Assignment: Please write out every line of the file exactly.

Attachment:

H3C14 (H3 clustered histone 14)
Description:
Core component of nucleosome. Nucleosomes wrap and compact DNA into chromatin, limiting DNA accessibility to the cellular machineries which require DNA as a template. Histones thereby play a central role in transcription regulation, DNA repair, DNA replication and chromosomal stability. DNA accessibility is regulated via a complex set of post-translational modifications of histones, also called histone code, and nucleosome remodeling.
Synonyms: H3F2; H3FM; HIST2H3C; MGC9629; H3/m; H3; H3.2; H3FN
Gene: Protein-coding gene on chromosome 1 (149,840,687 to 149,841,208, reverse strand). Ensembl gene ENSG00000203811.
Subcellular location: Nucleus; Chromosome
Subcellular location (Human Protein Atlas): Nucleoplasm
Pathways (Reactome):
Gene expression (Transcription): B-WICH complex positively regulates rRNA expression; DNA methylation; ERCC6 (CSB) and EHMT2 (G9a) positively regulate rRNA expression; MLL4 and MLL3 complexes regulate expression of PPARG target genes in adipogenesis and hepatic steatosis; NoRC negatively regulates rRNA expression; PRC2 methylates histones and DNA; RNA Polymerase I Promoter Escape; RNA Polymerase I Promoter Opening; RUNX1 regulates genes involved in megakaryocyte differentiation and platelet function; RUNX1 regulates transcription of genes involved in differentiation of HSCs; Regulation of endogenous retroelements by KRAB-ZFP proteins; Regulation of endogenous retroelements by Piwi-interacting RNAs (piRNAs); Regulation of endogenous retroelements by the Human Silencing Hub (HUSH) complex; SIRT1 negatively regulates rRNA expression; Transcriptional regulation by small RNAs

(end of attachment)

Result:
H3C14 (H3 clustered histone 14)
Description:
Core component of nucleosome. Nucleosomes wrap and compact DNA into chromatin, limiting DNA accessibility to the cellular machineries which require DNA as a template. Histones thereby play a central role in transcription regulation, DNA repair, DNA replication and chromosomal stability. DNA accessibility is regulated via a complex set of post-translational modifications of histones, also called histone code, and nucleosome remodeling.
Synonyms: H3F2; H3FM; HIST2H3C; MGC9629; H3/m; H3; H3.2; H3FN
Gene: Protein-coding gene on chromosome 1 (149,840,687 to 149,841,208, reverse strand). Ensembl gene ENSG00000203811.
Subcellular location: Nucleus; Chromosome
Subcellular location (Human Protein Atlas): Nucleoplasm
Pathways (Reactome):
Gene expression (Transcription): B-WICH complex positively regulates rRNA expression; DNA methylation; ERCC6 (CSB) and EHMT2 (G9a) positively regulate rRNA expression; MLL4 and MLL3 complexes regulate expression of PPARG target genes in adipogenesis and hepatic steatosis; NoRC negatively regulates rRNA expression; PRC2 methylates histones and DNA; RNA Polymerase I Promoter Escape; RNA Polymerase I Promoter Opening; RUNX1 regulates genes involved in megakaryocyte differentiation and platelet function; RUNX1 regulates transcription of genes involved in differentiation of HSCs; Regulation of endogenous retroelements by KRAB-ZFP proteins; Regulation of endogenous retroelements by Piwi-interacting RNAs (piRNAs); Regulation of endogenous retroelements by the Human Silencing Hub (HUSH) complex; SIRT1 negatively regulates rRNA expression; Transcriptional regulation by small RNAs